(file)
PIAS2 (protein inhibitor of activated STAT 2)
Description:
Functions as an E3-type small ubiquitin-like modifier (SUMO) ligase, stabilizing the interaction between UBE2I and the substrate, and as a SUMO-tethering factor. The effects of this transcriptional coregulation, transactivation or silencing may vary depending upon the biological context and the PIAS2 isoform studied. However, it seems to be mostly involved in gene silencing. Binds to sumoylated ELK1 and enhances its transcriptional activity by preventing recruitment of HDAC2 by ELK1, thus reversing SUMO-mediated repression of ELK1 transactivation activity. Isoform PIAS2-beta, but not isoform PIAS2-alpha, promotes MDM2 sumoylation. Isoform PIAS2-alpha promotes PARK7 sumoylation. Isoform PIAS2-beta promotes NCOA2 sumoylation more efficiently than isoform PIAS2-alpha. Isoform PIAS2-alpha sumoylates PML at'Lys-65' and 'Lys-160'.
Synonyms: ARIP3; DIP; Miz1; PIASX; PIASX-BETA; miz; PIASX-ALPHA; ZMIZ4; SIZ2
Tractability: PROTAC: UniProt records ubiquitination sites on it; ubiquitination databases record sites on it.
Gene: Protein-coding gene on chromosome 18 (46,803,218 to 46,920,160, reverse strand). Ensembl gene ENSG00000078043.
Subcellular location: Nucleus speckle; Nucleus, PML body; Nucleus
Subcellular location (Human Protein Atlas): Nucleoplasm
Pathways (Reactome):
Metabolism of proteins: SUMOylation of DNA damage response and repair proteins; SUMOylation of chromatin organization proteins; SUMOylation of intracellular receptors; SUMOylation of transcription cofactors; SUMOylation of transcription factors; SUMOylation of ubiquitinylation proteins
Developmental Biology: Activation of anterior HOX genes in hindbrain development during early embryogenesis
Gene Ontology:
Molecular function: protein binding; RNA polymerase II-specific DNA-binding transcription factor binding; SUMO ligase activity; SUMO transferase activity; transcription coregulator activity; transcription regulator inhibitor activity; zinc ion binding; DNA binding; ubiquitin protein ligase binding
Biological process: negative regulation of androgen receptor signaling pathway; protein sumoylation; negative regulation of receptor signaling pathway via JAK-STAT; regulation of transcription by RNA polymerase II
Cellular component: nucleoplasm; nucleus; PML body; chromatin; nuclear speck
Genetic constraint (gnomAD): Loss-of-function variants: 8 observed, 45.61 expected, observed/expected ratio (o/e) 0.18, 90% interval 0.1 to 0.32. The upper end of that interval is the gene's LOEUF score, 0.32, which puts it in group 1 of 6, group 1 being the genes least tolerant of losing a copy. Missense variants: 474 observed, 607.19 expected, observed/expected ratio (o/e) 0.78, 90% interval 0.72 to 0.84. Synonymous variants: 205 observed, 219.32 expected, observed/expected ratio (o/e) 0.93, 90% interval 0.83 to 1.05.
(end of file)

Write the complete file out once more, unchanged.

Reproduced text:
PIAS2 (protein inhibitor of activated STAT 2)
Description:
Functions as an E3-type small ubiquitin-like modifier (SUMO) ligase, stabilizing the interaction between UBE2I and the substrate, and as a SUMO-tethering factor. The effects of this transcriptional coregulation, transactivation or silencing may vary depending upon the biological context and the PIAS2 isoform studied. However, it seems to be mostly involved in gene silencing. Binds to sumoylated ELK1 and enhances its transcriptional activity by preventing recruitment of HDAC2 by ELK1, thus reversing SUMO-mediated repression of ELK1 transactivation activity. Isoform PIAS2-beta, but not isoform PIAS2-alpha, promotes MDM2 sumoylation. Isoform PIAS2-alpha promotes PARK7 sumoylation. Isoform PIAS2-beta promotes NCOA2 sumoylation more efficiently than isoform PIAS2-alpha. Isoform PIAS2-alpha sumoylates PML at'Lys-65' and 'Lys-160'.
Synonyms: ARIP3; DIP; Miz1; PIASX; PIASX-BETA; miz; PIASX-ALPHA; ZMIZ4; SIZ2
Tractability: PROTAC: UniProt records ubiquitination sites on it; ubiquitination databases record sites on it.
Gene: Protein-coding gene on chromosome 18 (46,803,218 to 46,920,160, reverse strand). Ensembl gene ENSG00000078043.
Subcellular location: Nucleus speckle; Nucleus, PML body; Nucleus
Subcellular location (Human Protein Atlas): Nucleoplasm
Pathways (Reactome):
Metabolism of proteins: SUMOylation of DNA damage response and repair proteins; SUMOylation of chromatin organization proteins; SUMOylation of intracellular receptors; SUMOylation of transcription cofactors; SUMOylation of transcription factors; SUMOylation of ubiquitinylation proteins
Developmental Biology: Activation of anterior HOX genes in hindbrain development during early embryogenesis
Gene Ontology:
Molecular function: protein binding; RNA polymerase II-specific DNA-binding transcription factor binding; SUMO ligase activity; SUMO transferase activity; transcription coregulator activity; transcription regulator inhibitor activity; zinc ion binding; DNA binding; ubiquitin protein ligase binding
Biological process: negative regulation of androgen receptor signaling pathway; protein sumoylation; negative regulation of receptor signaling pathway via JAK-STAT; regulation of transcription by RNA polymerase II
Cellular component: nucleoplasm; nucleus; PML body; chromatin; nuclear speck
Genetic constraint (gnomAD): Loss-of-function variants: 8 observed, 45.61 expected, observed/expected ratio (o/e) 0.18, 90% interval 0.1 to 0.32. The upper end of that interval is the gene's LOEUF score, 0.32, which puts it in group 1 of 6, group 1 being the genes least tolerant of losing a copy. Missense variants: 474 observed, 607.19 expected, observed/expected ratio (o/e) 0.78, 90% interval 0.72 to 0.84. Synonymous variants: 205 observed, 219.32 expected, observed/expected ratio (o/e) 0.93, 90% interval 0.83 to 1.05.